Despite a blanket ban on cryptocurrencies imposed by Beijing in 2021, many Chinese courts over the years have established that virtual asset holders have property rights.
A People’s Court in China published a report on the legality of virtual assets, analyzing the criminal law attributes of these digital assets. The court noted in its report that virtual assets under the current legal policy framework are still legal property and protected by law.
The People’s Courts of the People’s Republic of China exercise judicial power independently and are not subject to interference by an administrative or public organization. These courts try criminal, civil and administrative cases as well as economic disputes.
The report titled “Identification of the Property Attributes of Virtual Currency and Disposal of Property Involved in the Case” acknowledged that virtual assets have economic attributes and thus can be classified as property, reported a local daily. Although China has deemed all foreign digital assets illegal by imposing a blanket ban, the report argues that virtual assets held by individuals should be considered legal and protected by law under the current policy framework.
The report also added suggestions to deal with crimes involving virtual assets and noted that since the money and property involved in the case cannot be confiscated, it should be based on the unification of criminal and civil law. Such cases should be treated separately to achieve a balanced protection of personal property rights and social and public interests.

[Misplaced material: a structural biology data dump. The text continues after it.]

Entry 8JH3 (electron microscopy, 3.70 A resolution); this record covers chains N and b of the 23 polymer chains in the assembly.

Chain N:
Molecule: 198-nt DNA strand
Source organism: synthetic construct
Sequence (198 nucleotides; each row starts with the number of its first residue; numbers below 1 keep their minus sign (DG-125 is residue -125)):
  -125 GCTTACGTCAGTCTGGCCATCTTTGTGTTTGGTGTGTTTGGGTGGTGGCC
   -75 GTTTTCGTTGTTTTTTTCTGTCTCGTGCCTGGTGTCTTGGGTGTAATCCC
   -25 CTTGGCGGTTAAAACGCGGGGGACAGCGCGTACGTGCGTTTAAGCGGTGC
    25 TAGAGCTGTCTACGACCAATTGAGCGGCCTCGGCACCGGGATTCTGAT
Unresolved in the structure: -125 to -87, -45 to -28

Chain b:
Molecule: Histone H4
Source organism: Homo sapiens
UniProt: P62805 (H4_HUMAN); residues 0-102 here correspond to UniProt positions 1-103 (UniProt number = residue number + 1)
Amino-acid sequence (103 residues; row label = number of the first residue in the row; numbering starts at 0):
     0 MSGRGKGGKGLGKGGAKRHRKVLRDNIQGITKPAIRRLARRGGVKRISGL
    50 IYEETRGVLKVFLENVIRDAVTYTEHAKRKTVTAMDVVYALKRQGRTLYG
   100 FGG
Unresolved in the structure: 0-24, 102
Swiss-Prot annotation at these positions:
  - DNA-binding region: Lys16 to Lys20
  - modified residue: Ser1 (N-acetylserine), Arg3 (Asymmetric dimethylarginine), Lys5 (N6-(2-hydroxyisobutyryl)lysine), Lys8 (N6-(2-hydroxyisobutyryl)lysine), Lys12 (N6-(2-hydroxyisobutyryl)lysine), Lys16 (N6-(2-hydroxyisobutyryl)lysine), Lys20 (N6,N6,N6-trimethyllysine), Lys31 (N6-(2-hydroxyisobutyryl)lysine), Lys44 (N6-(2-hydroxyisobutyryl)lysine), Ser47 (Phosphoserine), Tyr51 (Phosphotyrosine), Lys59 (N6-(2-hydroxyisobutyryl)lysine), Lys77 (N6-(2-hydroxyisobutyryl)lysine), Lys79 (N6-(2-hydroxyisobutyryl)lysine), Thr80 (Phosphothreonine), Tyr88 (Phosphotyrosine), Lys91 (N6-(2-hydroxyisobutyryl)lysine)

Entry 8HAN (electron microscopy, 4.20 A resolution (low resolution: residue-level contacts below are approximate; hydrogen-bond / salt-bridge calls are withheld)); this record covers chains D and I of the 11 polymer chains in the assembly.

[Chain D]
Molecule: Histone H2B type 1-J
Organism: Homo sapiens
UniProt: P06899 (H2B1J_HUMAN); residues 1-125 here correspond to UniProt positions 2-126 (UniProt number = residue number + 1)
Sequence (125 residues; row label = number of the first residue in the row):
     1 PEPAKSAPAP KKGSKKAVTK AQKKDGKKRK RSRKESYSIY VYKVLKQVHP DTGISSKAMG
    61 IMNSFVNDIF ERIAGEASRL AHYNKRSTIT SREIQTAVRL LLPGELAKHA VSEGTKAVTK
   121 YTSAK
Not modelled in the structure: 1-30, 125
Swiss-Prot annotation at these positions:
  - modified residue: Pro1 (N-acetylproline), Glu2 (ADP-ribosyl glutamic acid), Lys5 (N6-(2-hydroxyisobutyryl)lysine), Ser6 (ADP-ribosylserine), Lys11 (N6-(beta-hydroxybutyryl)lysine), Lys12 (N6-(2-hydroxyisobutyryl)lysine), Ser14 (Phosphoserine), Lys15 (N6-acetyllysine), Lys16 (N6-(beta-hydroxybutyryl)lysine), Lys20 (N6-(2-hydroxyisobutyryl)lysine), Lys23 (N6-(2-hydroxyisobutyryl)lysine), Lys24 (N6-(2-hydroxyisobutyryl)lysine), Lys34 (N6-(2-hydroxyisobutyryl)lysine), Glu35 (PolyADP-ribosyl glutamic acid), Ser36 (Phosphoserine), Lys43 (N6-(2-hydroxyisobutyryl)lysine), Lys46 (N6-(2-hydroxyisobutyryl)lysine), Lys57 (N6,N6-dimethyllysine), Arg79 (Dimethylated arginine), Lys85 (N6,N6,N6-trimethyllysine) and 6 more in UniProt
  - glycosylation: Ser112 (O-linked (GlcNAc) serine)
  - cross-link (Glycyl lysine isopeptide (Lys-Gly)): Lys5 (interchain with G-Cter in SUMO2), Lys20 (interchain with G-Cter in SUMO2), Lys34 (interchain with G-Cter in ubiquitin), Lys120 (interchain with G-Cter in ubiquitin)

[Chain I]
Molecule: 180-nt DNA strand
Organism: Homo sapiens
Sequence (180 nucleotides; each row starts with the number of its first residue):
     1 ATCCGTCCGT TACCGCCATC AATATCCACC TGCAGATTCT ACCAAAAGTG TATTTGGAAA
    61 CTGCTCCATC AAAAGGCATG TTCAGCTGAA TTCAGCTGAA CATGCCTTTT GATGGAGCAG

China imposed a blanket ban on all crypto-related activities and banned foreign crypto exchanges from offering their services to mainland customers. However, despite a hostile national policy on digital assets, the Chinese courts have offered a contrasting stance on Bitcoin (BTC) and other digital assets over the years.
The first instance of such difference arose in September 2022, when a lawyer suggested that crypto holders in China are protected by the law in case of theft, misappropriation or breach of a loan agreement despite the ban on crypto. Later in May 2022, a Shanghai court affirmed that Bitcoin qualifies as virtual property and thus is subject to property rights.
China’s hostile stance against Bitcoin and other cryptocurrencies has been a long-drawn one. However, over the past few years, the government seems to have softened its stance. This was evident from the rise in China’s Bitcoin mining share, which dropped to zero post-blanket ban but rose to take the second spot within a year.